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“HR, Tear Down Those Walls”… and Increase Decision-Making Speed By 45%
Posted By Dr. John Sullivan On July 9, 2012 @ 5:56 am In Advice and How-Tos | No Comments
Imagine proposing to your CEO that you could improve the speed of organizational decision-making by 45% and do it within a few months. Your CEO would undoubtedly be shocked that such a major improvement was possible in this critical business impact area, but I assure you that they would want to hear more about your solution.
This is because slow decision-making can have millions of dollars of negative business impacts, including missed business opportunities, slower product time-to-market, increased project costs, and losing the first-entry competitive advantage. Fast decision-making is especially important in the area of talent management because slow decision-making will severely frustrate your innovative and creative employees, and this frustration might lead to serious problems in motivation, innovation, recruiting, retention, and your employer brand image.
If you’re a strategic HR person, you already know that there are three major outputs or results that HR can produce. They are:
In this article, I am focusing on the third output factor: decision-making. Organizational decision-making speed is the average number of weeks that it takes to make major decisions (i.e. $1 million dollars or above). Speedy decisions are important because rapid decision-making (often with imperfect information) is a key differentiator between agile firms and bureaucratic ones. Although HR leaders are aware of the need to improve decision-making speed, in most organizations, there has literally been no one in HR who is formally in charge of tracking and then improving decision-making. To make matters worse, decision-making is a complex area and there have been no available quick, easy, and effective solutions to improving decision-making speed. At least up until now.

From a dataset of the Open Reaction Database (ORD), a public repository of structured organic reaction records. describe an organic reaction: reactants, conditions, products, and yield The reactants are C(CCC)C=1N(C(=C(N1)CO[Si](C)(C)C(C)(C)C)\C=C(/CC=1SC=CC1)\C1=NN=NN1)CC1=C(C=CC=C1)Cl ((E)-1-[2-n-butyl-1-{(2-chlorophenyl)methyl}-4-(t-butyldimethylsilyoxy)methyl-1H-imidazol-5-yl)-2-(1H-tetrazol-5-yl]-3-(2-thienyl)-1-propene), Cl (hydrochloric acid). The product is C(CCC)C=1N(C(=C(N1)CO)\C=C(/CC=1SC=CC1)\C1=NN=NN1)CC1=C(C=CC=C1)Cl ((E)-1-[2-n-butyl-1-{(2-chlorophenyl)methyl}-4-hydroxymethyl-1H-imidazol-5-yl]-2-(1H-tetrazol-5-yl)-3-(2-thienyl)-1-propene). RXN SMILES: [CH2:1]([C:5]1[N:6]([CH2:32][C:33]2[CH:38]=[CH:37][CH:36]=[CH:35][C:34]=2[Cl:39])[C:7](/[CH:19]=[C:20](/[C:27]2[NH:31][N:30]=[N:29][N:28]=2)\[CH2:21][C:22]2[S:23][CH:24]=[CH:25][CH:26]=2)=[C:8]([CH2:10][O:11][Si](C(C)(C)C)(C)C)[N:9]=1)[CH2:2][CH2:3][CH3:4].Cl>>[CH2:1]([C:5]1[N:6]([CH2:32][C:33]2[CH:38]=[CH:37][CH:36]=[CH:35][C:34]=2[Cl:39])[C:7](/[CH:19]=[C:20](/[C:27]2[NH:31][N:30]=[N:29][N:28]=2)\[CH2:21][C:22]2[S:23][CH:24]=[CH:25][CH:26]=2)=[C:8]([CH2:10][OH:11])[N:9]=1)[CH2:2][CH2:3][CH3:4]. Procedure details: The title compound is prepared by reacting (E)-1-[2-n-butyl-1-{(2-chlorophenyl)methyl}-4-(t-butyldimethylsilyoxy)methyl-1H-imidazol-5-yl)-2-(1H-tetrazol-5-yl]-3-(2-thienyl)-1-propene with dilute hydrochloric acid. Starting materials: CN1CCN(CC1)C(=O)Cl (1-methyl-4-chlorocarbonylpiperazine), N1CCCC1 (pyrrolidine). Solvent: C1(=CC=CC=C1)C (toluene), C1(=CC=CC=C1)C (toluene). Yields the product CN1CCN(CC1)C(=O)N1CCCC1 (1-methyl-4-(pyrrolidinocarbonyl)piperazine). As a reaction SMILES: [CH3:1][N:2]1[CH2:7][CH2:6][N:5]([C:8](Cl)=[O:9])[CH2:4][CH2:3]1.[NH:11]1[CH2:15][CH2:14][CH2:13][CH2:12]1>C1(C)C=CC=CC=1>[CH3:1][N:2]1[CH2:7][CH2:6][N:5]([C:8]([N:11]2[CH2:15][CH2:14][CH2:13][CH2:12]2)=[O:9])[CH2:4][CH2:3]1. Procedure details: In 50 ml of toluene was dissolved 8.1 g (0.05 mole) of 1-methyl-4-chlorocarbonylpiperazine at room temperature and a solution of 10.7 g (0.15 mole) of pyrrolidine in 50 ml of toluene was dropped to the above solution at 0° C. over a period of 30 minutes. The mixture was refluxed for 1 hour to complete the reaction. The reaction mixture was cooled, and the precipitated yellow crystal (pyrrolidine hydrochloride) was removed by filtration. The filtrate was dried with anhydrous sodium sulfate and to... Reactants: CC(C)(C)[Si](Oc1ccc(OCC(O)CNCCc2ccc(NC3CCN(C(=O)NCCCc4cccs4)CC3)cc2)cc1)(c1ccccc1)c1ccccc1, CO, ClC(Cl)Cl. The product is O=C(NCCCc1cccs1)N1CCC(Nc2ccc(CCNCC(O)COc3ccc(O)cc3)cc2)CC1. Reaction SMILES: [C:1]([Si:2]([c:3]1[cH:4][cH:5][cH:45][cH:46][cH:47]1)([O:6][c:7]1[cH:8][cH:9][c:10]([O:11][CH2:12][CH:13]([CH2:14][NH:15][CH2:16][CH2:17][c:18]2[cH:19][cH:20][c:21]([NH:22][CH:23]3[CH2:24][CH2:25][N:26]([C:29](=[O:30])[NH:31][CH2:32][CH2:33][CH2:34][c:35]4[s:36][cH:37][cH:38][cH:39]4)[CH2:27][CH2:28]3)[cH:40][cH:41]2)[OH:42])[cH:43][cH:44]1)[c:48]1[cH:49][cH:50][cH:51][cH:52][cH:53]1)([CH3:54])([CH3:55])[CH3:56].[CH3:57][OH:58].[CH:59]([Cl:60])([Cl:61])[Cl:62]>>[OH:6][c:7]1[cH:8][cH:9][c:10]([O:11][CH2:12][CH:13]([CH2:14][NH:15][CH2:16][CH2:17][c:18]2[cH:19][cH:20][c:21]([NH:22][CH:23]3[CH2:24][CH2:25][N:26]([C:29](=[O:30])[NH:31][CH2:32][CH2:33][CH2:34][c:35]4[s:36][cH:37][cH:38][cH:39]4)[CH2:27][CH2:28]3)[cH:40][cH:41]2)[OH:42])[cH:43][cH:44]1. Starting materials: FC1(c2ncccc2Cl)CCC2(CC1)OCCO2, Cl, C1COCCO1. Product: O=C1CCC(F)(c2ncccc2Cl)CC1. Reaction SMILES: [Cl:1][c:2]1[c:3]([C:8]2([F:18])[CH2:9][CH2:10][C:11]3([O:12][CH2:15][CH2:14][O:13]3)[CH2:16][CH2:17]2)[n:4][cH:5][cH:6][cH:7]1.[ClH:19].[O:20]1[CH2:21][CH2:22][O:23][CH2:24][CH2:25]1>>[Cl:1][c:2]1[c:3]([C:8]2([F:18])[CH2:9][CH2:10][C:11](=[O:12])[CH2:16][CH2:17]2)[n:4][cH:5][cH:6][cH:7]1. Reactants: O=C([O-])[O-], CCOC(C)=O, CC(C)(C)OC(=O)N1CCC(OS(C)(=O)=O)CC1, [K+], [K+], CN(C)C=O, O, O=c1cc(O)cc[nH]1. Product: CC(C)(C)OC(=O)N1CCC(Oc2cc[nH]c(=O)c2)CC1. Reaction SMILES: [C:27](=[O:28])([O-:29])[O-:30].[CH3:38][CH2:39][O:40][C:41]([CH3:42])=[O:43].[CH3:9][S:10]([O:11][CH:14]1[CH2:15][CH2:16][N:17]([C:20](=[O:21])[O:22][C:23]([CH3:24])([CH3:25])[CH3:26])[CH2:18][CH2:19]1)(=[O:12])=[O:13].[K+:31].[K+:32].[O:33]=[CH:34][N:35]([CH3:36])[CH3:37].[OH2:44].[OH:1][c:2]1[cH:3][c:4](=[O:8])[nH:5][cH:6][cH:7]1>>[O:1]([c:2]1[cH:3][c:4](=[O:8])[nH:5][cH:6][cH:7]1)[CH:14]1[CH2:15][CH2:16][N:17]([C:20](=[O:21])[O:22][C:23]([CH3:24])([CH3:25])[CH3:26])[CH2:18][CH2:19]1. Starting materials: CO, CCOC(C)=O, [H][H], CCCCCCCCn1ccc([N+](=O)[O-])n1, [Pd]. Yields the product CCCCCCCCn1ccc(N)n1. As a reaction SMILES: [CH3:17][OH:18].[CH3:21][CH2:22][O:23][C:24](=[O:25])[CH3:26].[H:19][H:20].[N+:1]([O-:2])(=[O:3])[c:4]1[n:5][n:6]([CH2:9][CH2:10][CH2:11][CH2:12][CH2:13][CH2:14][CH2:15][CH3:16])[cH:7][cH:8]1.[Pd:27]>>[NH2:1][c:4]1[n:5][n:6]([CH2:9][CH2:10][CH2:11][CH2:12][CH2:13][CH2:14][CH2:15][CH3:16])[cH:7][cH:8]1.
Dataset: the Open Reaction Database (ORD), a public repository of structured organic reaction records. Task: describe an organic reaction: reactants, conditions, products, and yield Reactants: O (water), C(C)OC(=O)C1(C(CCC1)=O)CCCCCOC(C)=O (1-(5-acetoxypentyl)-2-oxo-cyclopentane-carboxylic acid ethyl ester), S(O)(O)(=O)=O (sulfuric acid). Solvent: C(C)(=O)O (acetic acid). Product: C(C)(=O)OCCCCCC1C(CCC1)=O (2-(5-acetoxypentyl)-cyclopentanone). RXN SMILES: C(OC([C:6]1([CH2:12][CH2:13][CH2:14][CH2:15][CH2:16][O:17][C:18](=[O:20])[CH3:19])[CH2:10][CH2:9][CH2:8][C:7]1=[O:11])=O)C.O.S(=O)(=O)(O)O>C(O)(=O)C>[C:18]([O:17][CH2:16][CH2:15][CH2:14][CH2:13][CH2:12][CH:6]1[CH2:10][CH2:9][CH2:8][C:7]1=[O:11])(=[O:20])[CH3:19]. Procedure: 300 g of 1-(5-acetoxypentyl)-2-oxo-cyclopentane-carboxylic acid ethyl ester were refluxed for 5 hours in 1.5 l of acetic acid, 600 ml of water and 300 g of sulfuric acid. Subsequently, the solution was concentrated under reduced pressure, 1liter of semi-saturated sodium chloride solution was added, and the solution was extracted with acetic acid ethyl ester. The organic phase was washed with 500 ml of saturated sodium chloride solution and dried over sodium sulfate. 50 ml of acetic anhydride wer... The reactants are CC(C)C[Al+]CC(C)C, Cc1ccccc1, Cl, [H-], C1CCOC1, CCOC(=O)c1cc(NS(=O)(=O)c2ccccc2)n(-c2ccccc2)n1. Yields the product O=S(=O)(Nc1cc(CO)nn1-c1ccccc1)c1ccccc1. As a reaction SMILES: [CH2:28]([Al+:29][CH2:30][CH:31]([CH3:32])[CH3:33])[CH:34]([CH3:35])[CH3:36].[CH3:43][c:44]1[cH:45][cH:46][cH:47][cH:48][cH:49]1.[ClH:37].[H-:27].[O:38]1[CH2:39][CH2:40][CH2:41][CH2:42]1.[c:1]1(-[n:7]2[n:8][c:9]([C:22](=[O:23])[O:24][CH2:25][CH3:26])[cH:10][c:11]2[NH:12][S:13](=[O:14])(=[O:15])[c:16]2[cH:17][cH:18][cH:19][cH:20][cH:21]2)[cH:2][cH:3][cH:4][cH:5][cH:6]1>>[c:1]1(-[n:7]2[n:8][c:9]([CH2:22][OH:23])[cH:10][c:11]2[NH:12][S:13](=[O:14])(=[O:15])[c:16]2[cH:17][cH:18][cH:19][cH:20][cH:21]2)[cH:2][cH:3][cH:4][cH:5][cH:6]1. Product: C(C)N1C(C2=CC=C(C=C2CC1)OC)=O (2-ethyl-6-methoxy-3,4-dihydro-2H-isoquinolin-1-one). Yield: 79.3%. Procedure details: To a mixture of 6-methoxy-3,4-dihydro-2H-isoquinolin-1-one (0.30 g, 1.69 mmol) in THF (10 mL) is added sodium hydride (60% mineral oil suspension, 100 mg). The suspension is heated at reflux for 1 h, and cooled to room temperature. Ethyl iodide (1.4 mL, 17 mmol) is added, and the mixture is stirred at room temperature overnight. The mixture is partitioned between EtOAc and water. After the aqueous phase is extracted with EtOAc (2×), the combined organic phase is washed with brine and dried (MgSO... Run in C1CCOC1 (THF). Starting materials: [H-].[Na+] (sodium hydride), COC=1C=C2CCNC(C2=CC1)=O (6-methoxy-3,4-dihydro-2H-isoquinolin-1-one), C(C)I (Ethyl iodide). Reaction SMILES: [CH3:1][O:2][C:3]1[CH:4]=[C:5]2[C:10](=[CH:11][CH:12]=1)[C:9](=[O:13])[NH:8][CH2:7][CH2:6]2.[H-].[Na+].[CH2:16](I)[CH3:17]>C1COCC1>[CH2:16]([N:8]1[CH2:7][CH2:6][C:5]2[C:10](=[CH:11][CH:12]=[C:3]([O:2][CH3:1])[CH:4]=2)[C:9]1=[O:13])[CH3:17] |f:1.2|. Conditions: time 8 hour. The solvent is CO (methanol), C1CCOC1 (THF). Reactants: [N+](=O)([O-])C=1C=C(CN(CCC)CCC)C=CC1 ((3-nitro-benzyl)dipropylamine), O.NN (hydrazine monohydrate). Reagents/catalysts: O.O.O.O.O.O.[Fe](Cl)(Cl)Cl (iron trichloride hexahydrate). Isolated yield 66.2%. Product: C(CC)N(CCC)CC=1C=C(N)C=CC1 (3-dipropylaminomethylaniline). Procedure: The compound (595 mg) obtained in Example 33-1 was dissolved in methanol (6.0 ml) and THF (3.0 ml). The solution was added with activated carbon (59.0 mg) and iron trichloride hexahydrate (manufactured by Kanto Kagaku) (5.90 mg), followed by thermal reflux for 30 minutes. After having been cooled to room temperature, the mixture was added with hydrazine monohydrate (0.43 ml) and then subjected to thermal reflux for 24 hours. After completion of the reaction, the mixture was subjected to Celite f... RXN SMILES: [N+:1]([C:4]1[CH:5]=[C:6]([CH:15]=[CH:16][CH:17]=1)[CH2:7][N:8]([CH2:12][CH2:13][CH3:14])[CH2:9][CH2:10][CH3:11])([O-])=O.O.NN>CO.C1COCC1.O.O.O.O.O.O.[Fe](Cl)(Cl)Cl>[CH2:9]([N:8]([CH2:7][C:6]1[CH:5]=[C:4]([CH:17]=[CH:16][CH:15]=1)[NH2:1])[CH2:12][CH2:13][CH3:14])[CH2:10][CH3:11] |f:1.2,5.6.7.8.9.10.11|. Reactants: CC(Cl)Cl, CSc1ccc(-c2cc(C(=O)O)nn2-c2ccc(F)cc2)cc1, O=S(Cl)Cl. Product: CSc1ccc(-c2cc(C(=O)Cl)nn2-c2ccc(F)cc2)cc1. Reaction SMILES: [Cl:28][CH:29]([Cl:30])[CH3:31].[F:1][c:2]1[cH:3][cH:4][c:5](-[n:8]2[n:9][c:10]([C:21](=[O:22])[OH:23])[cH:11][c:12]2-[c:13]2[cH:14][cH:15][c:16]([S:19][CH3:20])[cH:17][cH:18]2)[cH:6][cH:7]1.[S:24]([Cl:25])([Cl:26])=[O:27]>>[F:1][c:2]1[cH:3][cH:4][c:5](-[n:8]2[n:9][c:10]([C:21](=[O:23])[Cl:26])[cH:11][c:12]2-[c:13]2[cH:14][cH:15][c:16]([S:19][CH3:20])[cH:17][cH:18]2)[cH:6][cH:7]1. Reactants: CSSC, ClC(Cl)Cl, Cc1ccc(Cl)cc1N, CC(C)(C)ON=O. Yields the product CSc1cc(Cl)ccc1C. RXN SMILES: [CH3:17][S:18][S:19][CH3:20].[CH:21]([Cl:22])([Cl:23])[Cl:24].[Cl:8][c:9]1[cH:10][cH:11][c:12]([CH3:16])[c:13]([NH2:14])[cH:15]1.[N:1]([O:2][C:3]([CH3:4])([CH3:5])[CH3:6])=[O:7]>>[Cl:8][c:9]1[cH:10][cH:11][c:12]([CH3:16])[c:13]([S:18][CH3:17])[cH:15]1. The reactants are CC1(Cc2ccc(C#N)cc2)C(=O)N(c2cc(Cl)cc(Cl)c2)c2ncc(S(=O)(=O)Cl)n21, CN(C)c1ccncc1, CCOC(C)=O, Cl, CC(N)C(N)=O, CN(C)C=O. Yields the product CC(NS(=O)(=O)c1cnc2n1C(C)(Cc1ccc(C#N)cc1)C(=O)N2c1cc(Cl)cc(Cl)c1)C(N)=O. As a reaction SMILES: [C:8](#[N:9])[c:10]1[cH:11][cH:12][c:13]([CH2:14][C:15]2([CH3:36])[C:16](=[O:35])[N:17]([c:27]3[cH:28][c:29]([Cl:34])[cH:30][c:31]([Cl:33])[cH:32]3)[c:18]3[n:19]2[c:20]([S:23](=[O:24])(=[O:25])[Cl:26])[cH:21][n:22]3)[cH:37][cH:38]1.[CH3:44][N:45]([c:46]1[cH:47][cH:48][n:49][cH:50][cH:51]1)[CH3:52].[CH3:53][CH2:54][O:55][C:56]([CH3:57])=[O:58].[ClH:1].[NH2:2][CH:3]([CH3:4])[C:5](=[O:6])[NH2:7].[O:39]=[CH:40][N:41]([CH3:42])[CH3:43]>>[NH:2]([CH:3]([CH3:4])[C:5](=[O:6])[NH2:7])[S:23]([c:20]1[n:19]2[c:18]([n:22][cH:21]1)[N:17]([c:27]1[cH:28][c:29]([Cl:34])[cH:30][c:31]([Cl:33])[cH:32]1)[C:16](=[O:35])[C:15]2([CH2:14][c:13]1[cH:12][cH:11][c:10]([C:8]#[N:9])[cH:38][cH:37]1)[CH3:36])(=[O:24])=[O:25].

I’ve been researching and writing for years about the impact of physical space on productivity, collaboration, and innovation. I recently completed a major piece on “the death of the cubicle .” If you’re not familiar with it, an open space work environment is designed to maximize interaction, energy, and cross functional collaboration. It does that by eliminating almost all offices, cubicles, and barriers between employees who work in an office-type setting. Up until now, the available data from “next practice” firms like Google has shown that an open space environment has a dramatic and measurable impact on collaboration and thus innovation. But now, additional metrics from the global healthcare leader GlaxoSmithKline  has added to the available hard data supporting the value of open space office design. It found that:
If you decide to take action to improve the impact of your physical workplace design, here are some steps that you should consider.
Living in the Silicon Valley, I am fortunate to have the opportunity to work with and research truly great high-tech companies like Google, Apple, or Facebook. When you advise these industry-dominating firms, you become accustomed to dramatic results in the area of people management. But when I discover a 45% increase in any people management area, even I am shocked and pleasantly surprised, and even more so in this case because the dramatic improvement is in such a difficult area to impact like decision-making. To make the results even more impressive, they came from a global healthcare firm, rather than a Silicon Valley high-tech firm.
I understand why busy HR and talent management leaders don’t jump at every opportunity to improve people-management, but you simply have to make time to look into any solution that has the potential for improving decision-making speed by 45%. No matter what industry or the size of your firm, the time to act is now.
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URL to article: http://www.ere.net/2012/07/09/%e2%80%9chr-tear-down-those-walls%e2%80%9d%e2%80%a6-and-increase-decision-making-speed-by-45/
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 Image: http://www.ere.net/wp-content/uploads/2012/07/GSK.jpg
 the death of the cubicle: http://www.ere.net/2012/05/21/the-death-of-the-cubicle-and-the-killers-are-collaboration-and-innovation/
 additional metrics from the global healthcare leader GlaxoSmithKline: http://www.forbes.com/sites/frederickallen/2012/06/27/inside-the-new-deskless-office/#comment_reply
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